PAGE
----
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Night Howl
By Karen Reardanz

[whitespace] Stephen Petronio Company The Electric Company: The Stephen Petronio Company uses movement, music and raw emotion to create inspired and electrifying shows. The company performs at UCSC on Tuesday.

Beatriz Schiller

Breaking Ground:
Ground-breaking Stephen Petronio troupe brings kinetic innovation and style to the world of dance

TAKING DANCE TO ANOTHER REALM has long been the goal of choreographers and dance companies, and the Stephen Petronio Company is no exception. Petronio, the 42-year-old dancer and choreographer, has been heralded by dance critics worldwide as a vanguard of modern dance, taking risks and using innovative techniques, including sound and fashion, for dance pieces that are decidedly modern.

The nine-member company is internationally renowned for risky, sensual and challenging pieces. Petronio's 1997 work Rebourne marked a union of modern dance and modern music with a soundtrack by the not-usually-found-in-the-dance-world Beastie Boys and British singer Sheila Chandra.

The company's newest work, Not Garden, which it performs in Santa Cruz on Tuesday, is as inventively structured as its predecessors and marks the first time Petronio and crew voyage into the world of full-evening productions. A three-tiered event, Not Garden is a loosely based interpretation of Dante's Inferno, featuring speed, aggression and emotions backed with an original score by Stuart Jones and music by Sheila Chandra and Diamanda Galas. The expressive force is further catapulted by visual designs, costuming and lighting that promise to leave audiences nothing short of awe-struck.

The Stephen Petronio Company performs on Tuesday at 8pm at UCSC's Mainstage Theater. Tickets cost $18 and $15, with a limited number of $9 tix for UCSC students. For more info, call 459-2159.

Mono y Mono

It must be really tough to be in a band these days. Seems a good portion of them either are trying to sound just like other bands or are saddled with critics' declarations that they sound like everybody else. The British band Mono is wrestling with that demon right now, and not very successfully.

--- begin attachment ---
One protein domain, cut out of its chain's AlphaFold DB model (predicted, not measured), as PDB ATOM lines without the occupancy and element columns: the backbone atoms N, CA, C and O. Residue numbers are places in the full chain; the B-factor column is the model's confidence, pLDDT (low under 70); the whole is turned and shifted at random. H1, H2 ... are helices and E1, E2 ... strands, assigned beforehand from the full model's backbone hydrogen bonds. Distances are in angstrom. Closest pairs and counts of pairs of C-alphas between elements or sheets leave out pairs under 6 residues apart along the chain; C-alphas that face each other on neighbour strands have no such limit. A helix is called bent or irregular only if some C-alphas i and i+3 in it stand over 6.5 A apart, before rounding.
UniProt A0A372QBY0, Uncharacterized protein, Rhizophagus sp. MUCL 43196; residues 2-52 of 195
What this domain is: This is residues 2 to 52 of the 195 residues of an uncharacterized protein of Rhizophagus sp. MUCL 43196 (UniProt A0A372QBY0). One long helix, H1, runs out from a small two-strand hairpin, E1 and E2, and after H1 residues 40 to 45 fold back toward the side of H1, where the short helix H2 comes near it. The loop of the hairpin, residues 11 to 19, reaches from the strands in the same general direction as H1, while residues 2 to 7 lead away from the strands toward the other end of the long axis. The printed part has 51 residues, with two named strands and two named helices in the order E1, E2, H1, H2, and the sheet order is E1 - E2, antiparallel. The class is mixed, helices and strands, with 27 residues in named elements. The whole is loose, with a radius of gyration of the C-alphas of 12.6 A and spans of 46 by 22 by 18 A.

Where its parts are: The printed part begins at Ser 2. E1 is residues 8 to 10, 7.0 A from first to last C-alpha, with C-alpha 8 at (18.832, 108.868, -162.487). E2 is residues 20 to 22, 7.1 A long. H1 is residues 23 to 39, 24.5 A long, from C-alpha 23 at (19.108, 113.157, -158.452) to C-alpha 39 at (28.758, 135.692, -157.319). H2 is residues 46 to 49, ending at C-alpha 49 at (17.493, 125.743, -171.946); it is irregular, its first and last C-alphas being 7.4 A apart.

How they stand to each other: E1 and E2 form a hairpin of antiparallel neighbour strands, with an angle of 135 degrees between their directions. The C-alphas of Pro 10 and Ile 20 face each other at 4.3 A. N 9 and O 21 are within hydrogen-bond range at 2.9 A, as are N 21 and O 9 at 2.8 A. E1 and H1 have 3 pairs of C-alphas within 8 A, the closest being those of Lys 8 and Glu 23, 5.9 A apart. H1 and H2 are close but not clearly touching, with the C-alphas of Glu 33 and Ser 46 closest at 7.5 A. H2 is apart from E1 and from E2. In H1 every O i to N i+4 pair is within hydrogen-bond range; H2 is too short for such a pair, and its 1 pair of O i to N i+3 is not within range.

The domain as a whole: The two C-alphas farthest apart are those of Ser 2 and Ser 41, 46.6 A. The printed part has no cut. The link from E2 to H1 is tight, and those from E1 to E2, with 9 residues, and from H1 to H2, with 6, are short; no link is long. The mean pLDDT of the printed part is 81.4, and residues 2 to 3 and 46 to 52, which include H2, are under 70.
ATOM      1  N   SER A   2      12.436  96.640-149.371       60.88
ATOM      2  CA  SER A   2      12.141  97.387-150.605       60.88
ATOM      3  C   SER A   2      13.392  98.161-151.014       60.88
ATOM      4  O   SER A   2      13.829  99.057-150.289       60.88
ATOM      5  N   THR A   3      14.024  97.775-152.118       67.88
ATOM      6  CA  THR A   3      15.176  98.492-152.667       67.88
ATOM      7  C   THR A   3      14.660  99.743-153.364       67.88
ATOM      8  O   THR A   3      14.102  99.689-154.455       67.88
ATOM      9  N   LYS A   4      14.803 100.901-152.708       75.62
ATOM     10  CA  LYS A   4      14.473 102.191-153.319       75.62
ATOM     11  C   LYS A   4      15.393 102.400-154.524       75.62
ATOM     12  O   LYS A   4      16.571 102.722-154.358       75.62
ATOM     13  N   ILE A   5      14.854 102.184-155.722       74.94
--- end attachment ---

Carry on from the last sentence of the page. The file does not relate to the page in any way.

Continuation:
Mono made a stopover at San Jose's Cactus Club last Sunday on its current tour in support of its debut album, Formica Blues. Now, I'd read the album's reviews likening it to Portishead, Massive Attack and the rest of the Bristol scene, but I'd also heard portions of the album and found that the band indeed used bits and pieces of these influences but created a sound that wasn't a complete carbon copy.

The duo uses snippets of late-'60s-influenced electronics along with lush, swirling beats. While nowhere near unique, the band is trying to narrow down a niche for itself. That niche may be more commercial than experimental, but at least Mono is trying.

The band's live show, however, was less than successful. Muddied by bad sound, poor lighting and lead singer Siobhan De Mare's inane, Spice Girl-infected Cockney patter, the show never managed to capture any of the album's promise. It seemed De Mare and partner Martin Virgo were simply going through the motions, hoping that the pseudo-psychedelic background pictures and their own similarities to successful bands would be enough to carry them through. It wasn't. They ended up sounding complacent, bored and pretentious.

Future Think

Zakir Hussain and Terry Riley perform at UCSC on April 16. ... The Spring Girl Fest gets going on April 19 at Kuumbwa.

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From the April 9-15, 1998 issue of Metro Santa Cruz.

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